Self-organising complex marketing systems LO26652

From: Dressler, Winfried (
Date: 05/08/01

Replying to LO26640 --

Gavin writes in reply to John's advocacy:

>> First, I seek marketing not as a discipline, but as a whole. Most of
>> what manufacturing organizations do can be subsumed under marketing.
>That's precisely what the problem is. One of the best exercises ever done
>with this, was by Stafford Beer in the Heart Of Enterprise.
>Identification of the whole and its elements. Page 417, Identity an
>exercise. If this doesn't blow your socks off nothing will.

As I agreed to John, I agree to Gavin as well.

Is it possible that John and Gavin have two different understandings of
the meaning of the word "marketing"?

"Marketing" in the way I understand John, and to which I agree, is a way a
company as a whole operates. Marketing then is a name of the identity, the
culture, the way of thinking and doing or not doing things.

"Marketing" in the way I understand Gavin, and to which I also agree,
depending on context, is a special support function like the service
provided by a marketing department. Marketing then is never a whole "black
box" on any recursion level.

Applying Stafford Beer's Heart of Enterprize (thank you Gavin for the
hint, I enjoyed it very much) to both "marketing" terms lead to the
following: In the second case marketing is not a whole, as Gavin suggested
the identity test to make sure. But what about the first case? I dare to
argue that the adoption of the viable systems model as a whole is driven
by awareness of marketing in the first sense.

Gavin, later you write:
>The definition of a whole is this. Z(n) attached to X*Y*Z attached to X(n).
>where X, Y and Z is the whole. With;
>1) in the concrete X becomes (or has the potential) Z through the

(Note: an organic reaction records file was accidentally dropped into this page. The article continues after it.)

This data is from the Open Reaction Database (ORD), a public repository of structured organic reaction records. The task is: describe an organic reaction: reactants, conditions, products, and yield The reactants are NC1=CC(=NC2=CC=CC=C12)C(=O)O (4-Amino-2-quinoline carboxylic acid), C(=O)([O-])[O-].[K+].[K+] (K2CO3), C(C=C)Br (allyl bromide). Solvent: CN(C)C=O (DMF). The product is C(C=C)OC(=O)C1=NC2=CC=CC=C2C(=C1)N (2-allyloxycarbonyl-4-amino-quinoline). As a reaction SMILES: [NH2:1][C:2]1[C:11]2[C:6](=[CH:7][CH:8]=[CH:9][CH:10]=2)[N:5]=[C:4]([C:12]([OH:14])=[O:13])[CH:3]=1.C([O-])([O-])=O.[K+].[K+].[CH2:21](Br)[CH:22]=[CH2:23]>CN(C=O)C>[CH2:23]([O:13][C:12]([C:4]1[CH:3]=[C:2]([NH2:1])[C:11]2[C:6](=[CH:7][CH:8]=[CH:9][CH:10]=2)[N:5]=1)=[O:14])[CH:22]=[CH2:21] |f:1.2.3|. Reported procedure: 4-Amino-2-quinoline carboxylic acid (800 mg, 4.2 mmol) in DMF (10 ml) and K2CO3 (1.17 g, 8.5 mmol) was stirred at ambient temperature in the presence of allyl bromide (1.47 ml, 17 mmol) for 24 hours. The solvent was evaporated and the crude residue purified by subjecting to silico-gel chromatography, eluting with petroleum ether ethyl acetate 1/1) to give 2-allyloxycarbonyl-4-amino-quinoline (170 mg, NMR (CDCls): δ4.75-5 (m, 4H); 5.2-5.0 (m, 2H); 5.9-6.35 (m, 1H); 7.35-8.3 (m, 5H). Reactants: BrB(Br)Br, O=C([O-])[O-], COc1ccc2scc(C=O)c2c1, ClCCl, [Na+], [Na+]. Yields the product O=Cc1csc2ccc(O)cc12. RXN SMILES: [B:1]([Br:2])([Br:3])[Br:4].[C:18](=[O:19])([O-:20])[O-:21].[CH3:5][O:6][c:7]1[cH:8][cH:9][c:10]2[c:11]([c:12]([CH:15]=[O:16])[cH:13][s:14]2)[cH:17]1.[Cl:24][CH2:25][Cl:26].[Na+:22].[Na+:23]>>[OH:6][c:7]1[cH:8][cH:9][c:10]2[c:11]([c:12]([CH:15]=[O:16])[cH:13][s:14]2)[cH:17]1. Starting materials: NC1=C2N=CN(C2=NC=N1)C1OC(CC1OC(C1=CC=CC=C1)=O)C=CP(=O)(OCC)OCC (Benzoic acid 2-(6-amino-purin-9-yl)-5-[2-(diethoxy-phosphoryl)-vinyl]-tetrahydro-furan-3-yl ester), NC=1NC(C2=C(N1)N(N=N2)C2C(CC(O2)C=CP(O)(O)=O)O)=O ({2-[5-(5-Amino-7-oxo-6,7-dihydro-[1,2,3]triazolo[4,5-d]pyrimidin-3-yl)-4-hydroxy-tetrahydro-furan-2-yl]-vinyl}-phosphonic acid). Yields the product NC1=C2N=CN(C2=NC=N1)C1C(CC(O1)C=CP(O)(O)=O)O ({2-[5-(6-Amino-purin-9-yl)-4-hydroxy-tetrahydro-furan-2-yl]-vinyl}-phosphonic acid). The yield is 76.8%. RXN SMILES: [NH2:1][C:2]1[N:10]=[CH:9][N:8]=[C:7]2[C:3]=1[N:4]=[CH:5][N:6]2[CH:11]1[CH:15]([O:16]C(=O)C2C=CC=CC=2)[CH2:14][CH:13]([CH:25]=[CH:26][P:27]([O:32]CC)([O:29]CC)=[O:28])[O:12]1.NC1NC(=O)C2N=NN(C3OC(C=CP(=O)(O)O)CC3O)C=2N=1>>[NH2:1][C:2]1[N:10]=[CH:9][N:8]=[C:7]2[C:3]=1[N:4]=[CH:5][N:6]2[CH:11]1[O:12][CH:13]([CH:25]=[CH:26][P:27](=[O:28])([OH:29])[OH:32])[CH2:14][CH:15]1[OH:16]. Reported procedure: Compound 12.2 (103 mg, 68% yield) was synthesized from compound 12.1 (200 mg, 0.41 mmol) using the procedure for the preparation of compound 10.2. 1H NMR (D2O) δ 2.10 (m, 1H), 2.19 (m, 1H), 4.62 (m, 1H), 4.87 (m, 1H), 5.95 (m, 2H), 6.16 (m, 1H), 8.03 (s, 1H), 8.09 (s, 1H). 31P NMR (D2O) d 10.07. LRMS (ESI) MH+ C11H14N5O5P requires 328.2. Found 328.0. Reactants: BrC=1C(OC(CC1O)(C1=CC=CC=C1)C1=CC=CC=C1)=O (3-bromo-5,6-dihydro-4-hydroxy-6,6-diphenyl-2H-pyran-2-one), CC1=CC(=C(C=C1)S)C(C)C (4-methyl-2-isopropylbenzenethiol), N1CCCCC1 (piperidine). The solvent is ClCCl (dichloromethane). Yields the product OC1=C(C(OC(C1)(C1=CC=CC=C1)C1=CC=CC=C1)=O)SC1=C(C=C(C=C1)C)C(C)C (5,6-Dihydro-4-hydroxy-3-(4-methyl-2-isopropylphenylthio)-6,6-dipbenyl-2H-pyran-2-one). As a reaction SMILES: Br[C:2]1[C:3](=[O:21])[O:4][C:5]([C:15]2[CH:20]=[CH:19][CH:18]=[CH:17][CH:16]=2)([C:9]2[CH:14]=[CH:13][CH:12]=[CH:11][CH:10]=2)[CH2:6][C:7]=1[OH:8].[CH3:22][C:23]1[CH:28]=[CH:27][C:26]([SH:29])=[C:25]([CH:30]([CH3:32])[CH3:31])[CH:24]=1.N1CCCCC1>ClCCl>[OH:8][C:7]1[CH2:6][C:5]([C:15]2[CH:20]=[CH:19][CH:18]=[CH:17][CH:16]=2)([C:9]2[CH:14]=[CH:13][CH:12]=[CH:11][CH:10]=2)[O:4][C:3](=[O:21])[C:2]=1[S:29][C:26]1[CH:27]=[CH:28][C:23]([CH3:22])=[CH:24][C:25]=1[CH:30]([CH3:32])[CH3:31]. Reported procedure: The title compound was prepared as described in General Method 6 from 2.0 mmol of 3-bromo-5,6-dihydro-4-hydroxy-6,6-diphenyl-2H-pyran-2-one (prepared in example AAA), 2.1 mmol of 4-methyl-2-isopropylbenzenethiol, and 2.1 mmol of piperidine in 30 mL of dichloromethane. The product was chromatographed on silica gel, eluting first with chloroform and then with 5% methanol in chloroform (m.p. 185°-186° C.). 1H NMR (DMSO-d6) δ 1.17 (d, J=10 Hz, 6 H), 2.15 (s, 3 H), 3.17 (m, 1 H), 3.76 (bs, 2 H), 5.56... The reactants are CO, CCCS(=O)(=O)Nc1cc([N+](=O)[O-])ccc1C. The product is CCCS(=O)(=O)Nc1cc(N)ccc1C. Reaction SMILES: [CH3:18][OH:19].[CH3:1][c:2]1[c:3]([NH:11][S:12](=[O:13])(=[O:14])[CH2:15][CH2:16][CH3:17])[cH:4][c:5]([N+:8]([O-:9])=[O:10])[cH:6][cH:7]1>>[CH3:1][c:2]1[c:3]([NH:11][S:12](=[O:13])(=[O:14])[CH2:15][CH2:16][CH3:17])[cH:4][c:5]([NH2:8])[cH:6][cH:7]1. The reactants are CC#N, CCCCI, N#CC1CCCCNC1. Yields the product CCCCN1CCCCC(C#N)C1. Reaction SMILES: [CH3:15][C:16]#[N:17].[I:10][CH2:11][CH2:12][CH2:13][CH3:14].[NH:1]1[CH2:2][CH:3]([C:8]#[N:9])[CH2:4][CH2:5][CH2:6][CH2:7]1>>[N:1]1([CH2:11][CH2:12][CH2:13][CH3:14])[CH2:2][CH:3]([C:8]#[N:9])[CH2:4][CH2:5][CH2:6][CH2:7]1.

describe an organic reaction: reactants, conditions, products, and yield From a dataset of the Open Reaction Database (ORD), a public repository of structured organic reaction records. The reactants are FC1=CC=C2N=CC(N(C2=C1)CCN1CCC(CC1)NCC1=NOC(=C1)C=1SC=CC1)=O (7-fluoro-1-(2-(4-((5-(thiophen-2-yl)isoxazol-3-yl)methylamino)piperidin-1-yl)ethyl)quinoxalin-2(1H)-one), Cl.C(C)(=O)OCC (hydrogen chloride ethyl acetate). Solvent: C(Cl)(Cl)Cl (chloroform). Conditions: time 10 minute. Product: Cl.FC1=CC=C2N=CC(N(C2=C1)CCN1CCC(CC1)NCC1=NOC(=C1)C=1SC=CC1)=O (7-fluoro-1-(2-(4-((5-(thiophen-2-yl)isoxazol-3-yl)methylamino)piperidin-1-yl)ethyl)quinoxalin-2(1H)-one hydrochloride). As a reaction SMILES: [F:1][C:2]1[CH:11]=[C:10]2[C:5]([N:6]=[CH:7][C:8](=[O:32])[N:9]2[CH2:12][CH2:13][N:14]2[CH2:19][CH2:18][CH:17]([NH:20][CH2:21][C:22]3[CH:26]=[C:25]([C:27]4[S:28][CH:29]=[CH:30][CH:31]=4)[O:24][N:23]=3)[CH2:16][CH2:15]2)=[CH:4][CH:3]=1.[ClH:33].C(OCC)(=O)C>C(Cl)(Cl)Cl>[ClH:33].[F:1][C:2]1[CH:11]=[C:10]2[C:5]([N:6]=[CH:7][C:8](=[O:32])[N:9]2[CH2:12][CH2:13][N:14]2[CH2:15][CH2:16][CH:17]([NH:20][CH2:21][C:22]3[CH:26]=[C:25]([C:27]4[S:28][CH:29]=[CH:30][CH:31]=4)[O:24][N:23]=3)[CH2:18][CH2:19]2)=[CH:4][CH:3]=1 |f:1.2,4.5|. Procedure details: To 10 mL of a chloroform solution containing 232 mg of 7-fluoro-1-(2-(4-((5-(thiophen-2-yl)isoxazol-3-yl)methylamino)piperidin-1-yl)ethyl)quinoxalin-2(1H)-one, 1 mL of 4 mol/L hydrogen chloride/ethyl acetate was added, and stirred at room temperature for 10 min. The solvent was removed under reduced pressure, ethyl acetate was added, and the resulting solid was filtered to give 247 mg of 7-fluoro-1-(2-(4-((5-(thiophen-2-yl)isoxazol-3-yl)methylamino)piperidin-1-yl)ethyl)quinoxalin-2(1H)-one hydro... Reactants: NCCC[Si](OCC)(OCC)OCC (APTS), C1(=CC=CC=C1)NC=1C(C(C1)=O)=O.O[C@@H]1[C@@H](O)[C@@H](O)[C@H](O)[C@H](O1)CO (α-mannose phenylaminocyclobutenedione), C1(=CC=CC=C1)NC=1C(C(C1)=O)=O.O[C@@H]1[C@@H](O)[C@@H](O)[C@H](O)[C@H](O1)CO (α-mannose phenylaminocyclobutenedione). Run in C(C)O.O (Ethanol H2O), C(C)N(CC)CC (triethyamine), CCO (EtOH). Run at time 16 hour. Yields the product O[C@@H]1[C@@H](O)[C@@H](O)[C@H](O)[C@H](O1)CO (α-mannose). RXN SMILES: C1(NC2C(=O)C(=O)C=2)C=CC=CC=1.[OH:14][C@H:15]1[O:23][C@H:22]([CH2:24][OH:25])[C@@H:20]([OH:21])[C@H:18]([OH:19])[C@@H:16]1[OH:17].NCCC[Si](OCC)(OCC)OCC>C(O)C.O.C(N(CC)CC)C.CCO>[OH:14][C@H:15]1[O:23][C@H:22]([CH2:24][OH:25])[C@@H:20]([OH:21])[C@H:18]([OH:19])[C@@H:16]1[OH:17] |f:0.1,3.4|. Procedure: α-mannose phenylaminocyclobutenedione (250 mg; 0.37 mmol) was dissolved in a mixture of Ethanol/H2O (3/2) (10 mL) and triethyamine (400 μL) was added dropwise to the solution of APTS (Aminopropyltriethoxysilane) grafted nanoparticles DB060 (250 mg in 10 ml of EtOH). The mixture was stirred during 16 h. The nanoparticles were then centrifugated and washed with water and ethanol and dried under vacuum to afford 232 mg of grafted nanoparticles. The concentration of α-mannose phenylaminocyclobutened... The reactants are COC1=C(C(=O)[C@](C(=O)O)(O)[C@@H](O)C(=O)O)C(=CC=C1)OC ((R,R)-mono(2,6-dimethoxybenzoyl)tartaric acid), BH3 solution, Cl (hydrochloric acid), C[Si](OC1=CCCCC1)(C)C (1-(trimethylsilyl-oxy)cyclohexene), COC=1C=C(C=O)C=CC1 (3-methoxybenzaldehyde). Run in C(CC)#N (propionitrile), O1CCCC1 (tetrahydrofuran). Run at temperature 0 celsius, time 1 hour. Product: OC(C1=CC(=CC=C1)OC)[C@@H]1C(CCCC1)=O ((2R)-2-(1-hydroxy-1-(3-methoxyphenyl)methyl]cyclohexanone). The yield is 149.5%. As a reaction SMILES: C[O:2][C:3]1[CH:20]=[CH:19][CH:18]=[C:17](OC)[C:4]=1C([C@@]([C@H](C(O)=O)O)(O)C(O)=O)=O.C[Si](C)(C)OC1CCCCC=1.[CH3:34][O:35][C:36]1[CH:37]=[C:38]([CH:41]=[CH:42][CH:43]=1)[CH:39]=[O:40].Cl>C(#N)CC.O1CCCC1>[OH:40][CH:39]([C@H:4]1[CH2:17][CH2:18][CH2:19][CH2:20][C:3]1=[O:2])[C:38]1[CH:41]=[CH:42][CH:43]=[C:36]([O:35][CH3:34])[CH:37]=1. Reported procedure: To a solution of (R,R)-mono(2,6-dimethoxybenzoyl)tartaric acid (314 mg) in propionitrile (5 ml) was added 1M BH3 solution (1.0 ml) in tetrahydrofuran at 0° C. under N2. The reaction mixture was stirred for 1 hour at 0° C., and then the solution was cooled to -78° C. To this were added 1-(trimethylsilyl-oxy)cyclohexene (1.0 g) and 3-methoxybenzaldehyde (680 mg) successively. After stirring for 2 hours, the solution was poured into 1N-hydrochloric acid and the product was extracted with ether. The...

>transformation at Y.
>2) or in the abstract X becomes (or has the potential) Z through the
>transformation at Y.
>notice the output Z(n) of another whole is attached to the input (X) of
>XYZ whole and the output Z is attached to the input X(n) of another whole
>so on and so on.
>X=inputs, flow1, supply , Y= transformation, mixed flow, converter, Z=
>outputs, new flow2, demand.

May I call this the "tube-pump-tube-paradigm of wholeness"? I would like
to do so, because I have a different paradigm in mind and wonder where
these two meet? I could call mine the H2-paradigm or the
"proton-electron-proton-paradigm of wholeness": Two protons X and Z, which
are complex wholes in themselves, commute by means of the less complex
electron pair as Y to form an even more complex whole, the hydrogen
molecule. For this complexifying transformation process H+H->H2 to take
place, an increase in wholeness is requisite, like all other six E's as
you will see easily (effective collision - fruitfullness, otherness of
electron and proton etc.) Are you suggesting to view 'H+H' as X, '->' as Y
and 'H2' as Z instead? I must admit I have difficulties with this.

Well, I am not an engineer and you are not a physicist, so lets meet on
neutral ground. In my paradigm, you Gavin as a complex whole X and I
Winfried also as a complex whole Z meet in this LO-list and commute by
exchanging ideas as less complex wholes Y. We may complexify in a learning
couple by sharing our ideas or we may part again should impaired
essentialities not allow for such complexification. How would this setting
read in your "tube-pump-tube" image?




"Dressler, Winfried" <>

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